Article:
Saudi Arabia has abolished flogging as a punishment, the state human rights commission said on Saturday hailing a “major step forward” in the reform programme launched by the king and his powerful son, days after a human rights activist died in custody.
Court-ordered floggings in Saudi Arabia – sometimes extending to hundreds of lashes – have long drawn condemnation from human rights groups.
But they say the headline legal reforms overseen by Crown Prince Mohammed bin Salman have brought no let-up in the conservative Islamic kingdom’s crushing of dissent, including through the use of the death penalty.
Previously, the courts had powers to order the flogging of convicts found guilty of offences ranging from extramarital sex and breach of the peace to murder.
In the future, judges will have to choose between handing down fines or jail sentences, or non-custodial alternatives like community service.
The abolition of corporal punishment in Saudi Arabia comes just days after the kingdom’s human rights record was again in the spotlight following news of the death from a stroke in custody of leading activist Abullah al-Hamid, 69.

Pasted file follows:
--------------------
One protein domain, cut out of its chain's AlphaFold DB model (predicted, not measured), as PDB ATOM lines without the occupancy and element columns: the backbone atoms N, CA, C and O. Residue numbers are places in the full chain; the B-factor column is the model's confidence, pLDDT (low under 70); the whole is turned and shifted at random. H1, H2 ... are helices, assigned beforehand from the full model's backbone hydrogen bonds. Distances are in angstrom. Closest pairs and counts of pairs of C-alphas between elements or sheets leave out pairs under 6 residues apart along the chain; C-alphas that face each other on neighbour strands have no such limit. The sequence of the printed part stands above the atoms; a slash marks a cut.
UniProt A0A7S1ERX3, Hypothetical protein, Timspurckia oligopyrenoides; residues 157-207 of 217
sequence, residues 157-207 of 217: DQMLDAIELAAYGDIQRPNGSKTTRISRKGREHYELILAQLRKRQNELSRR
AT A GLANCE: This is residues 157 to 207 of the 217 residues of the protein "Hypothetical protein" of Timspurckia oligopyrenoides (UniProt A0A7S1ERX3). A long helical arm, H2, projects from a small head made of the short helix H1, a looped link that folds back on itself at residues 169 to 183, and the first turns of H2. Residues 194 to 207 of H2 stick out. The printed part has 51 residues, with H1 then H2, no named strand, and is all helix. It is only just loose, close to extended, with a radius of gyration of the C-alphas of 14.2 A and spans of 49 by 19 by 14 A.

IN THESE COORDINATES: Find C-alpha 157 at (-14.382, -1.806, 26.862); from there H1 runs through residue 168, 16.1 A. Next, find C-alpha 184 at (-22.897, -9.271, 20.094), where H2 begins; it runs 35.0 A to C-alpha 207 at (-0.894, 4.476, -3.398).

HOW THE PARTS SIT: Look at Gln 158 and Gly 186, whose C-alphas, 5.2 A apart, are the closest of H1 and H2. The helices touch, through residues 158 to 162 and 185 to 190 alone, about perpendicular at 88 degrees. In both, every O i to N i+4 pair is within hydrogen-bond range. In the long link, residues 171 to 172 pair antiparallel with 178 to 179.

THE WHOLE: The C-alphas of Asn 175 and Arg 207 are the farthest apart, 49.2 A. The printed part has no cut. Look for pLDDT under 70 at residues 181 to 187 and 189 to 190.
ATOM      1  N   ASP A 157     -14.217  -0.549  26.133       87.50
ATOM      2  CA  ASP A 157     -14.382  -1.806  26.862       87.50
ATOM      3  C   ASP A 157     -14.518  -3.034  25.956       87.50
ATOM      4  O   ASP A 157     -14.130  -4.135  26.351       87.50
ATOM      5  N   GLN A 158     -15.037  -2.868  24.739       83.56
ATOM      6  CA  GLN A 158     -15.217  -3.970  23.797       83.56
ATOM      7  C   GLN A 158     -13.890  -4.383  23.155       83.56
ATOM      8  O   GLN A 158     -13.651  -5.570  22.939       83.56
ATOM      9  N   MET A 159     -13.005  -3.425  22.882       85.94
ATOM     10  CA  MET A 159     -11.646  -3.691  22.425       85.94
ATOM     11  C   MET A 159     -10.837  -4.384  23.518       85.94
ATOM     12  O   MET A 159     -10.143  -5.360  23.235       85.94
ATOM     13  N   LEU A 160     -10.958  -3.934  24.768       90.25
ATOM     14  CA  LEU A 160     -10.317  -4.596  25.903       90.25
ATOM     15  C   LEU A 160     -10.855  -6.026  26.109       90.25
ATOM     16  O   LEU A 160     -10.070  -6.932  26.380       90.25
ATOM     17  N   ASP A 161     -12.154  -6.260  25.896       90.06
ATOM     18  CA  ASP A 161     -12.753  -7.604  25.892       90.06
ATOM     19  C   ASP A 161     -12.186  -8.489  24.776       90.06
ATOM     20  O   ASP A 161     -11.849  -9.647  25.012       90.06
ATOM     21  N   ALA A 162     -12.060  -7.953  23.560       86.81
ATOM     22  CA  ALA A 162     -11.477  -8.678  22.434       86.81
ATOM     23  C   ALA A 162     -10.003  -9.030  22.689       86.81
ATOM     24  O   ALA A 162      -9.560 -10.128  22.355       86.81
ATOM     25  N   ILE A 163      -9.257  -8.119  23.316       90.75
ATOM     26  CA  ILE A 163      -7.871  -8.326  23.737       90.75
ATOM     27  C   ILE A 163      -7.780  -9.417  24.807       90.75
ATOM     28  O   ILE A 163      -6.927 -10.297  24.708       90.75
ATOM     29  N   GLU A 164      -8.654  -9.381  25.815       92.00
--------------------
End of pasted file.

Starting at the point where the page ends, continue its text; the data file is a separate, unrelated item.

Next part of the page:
Other forms of capital and corporal punishment – including beheading for murder and amputations for theft – will remain in use.
While analysts will see the new decision as a further attempt by de facto ruler Crown Prince Mohammed bin Salman to present the country as modernising, critics have already pointed out that the kingdom’s human rights record remains among the worst in the world.
Anti-government dissent is banned, and those who dare to criticise the country’s rulers are routinely subject to arbitrary arrest. Other freedom of expression is severely curtailed.
In 2019, some 184 people were executed – a record number for the kingdom in a year when such government-approved killings were in decline almost everywhere else in the world.
Pertinently, perhaps, shortly before the flogging decision was made public on Friday, the most prominent Saudi human rights campaigner died in jail after a stroke which fellow activists say was due to medical neglect.
“This is a welcome change but it should have happened years ago,” said Adam Coogle, deputy director of the Middle East and North Africa Division at Human Rights Watch. “There’s nothing now standing in the way of Saudi Arabia reforming its unfair judicial system.”
Flogging has been a sore point for Saudi officials since 2015 when worldwide attention was drawn to the fact blogger and government critic Raif Badawi had been sentenced to 1,000 lashes following his conviction on charges of cybercrime and insulting Islam.
The global revulsion led to the punishment being withdrawn. (Source: Independent UK)